As Berlin prepares to resettle “an appropriate share” of Syrian children, it remains to be seen whether these young minds will be disassociated from their parents and cultures entirely as they are integrated in their host country.
Every effort to alleviate the suffering of the world’s refugees is laudable. Although Europe has largely avoided the problem by closing its borders and even Greece recently applied brute force to keep war-affected refugees at bay, Germany has performed admirably on that front. But the picture is complicated. The country will select 1,500 children identified as being particularly in need (unaccompanied minors under the age of 14 and those in need of urgent medical assistance), and grant them asylum, of whom most are set to be girls. Thus far, France, Portugal, Luxembourg, and Finland have reportedly offered support for the initiative. While the figure of refugees to be taken in pales in comparison to the scale of the global refugee crisis, and the tens, if not hundreds of thousands now said to be present at the Greek-Turkish border, any good news on the plight of refugees around the world is rare and must be celebrated where it occurs.
That the most recent announcement concerns the most vulnerable, the children of Syria, many of whom have perished across the course of the civil war, in some cases frozen to death in makeshift camps as they fled regime and Russian aerial bombardment, makes it all the more commendable. However, two pressing concerns for further consideration emerge: the future of the various refugees and migrants who will not make the cut, and the future of the selected children to be graciously taken in. On the latter, assuming their parents or next of kin are alive, will the children be reunited with their families? Will the families join the children in Germany and beyond? Will these young minds be disassociated from their cultures entirely as they are integrated into their host country?
Integration is a long process, but what counts as successful integration against whatever ‘standard’ that success is measured against, constitutes an important point of debate. The successful integration of refugees is of course desired by each and every host country. Though financial burdens in the short-term may be high, given the opportunity (like everyone else), in the long-term former refugees can be net contributors to host economies, improving local labour conditions, adding to entrepreneurial capital, and helping to assuage the effects of ageing demographics. Refugees taken in by Germany are not likely to forget the opportunities at a better life afforded to them by the German state. But quantitative integration aside, with cultural integration, would it be the case that these young Syrian children will have to forgo their heritage and assume another?
Meanwhile, for all the accusations that Turkey had ‘weaponised’ refugees to instigate collective action against the motor that has generated millions of refugees and internally displaced in Syria – the Assad regime and its patrons – refugees have been thoroughly ‘weaponised’ in the domestic political sphere in Europe for years as a point of party politics, particular come election time, and perhaps as a result of the sensitive nature of issue across the political spectrum. The rise of the right-wing Alternative for Germany (AfD) party in Germany, or the purchase of anti-EU populism across Europe, is often explained by the exploitation of fears and stigmas associated with immigration. Already, the idea that the intake of 1,500 children would spark a new wave of migration, or that the rest of the Union would be ‘let off the hook’, that the gesture violates norms, has curiously been voiced. Neither is the weaponisation of refugees, or to give it a more appropriate and less sensational name, the ‘politicisation’ of refugees, endemic in any way to Europe. Regardless of motive and abstraction, what could possibly be more important or necessary than the cessation of Assad’s aggression? Anything less seems to be little more than a temporary patch.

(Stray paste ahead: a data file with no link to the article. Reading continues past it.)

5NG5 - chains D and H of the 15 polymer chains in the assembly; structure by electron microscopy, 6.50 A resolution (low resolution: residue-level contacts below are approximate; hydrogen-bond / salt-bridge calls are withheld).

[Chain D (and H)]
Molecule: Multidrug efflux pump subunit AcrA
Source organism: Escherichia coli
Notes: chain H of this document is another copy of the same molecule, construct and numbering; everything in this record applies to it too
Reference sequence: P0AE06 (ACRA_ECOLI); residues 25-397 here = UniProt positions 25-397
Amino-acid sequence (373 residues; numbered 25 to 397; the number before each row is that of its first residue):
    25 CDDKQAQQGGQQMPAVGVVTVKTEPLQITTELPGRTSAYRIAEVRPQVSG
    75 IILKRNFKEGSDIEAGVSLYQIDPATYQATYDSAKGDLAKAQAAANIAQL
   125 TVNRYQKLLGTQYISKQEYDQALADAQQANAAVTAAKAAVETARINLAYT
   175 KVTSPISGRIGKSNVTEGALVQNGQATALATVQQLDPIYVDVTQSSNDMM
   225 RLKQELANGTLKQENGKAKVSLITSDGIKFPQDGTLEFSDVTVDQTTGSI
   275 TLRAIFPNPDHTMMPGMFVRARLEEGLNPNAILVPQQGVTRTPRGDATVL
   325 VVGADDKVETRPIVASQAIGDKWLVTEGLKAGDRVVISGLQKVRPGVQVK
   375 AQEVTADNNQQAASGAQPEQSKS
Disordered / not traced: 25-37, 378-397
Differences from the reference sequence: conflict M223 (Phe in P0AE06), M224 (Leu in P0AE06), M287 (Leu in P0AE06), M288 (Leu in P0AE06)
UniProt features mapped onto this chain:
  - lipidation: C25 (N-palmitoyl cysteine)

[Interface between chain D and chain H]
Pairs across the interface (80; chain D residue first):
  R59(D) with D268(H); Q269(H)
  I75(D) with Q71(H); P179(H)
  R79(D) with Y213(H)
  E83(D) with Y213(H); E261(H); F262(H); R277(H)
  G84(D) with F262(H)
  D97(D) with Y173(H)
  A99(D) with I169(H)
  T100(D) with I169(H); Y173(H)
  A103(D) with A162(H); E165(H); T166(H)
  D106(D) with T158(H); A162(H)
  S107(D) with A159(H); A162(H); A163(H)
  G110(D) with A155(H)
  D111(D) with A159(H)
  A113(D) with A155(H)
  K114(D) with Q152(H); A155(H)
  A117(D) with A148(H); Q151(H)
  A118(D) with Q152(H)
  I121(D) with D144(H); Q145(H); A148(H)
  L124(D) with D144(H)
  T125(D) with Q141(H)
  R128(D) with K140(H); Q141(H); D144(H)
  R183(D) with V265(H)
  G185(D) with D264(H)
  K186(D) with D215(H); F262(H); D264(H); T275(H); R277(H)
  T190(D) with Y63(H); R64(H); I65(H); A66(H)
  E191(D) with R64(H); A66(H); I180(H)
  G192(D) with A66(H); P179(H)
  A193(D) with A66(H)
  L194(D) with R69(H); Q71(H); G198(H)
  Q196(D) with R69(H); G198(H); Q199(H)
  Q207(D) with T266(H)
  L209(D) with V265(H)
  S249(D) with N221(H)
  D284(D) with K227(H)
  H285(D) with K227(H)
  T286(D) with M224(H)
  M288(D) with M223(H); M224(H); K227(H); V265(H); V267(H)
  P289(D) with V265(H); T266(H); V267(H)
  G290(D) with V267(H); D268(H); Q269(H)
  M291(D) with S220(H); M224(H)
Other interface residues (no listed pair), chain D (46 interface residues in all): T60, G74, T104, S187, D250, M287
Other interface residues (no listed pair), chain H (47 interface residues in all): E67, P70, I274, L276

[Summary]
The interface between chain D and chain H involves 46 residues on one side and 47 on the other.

EU Foreign Policy Chief Josep Borell recently asserted that the EU could “not accept that migrants are being used as a source of pressure”. Beyond the fateful distinction to be made between migrants and refugees, Borell’s remarks beg the question of just exactly how much more the Syrian people must suffer for the EU to take preventative methods, including that of a no-fly-zone the Dutch Foreign Minister had voiced. Perhaps the real cynicism and reductionism is to be found in the fact that the refugee issue seems to be the only possible source of motivation for the EU, the only lever left to pull to avert what the UN warned is the biggest “humanitarian horror story of the 21st Century”. If anything, that the move triggered a renewed debate across Europe on the catastrophe that has been the Syrian Civil War, and that 1,500 children will now be saved, is but a small example of how the refugee fallout could have better been dealt with, and of how, despite the means, some action has now at the very least, been taken.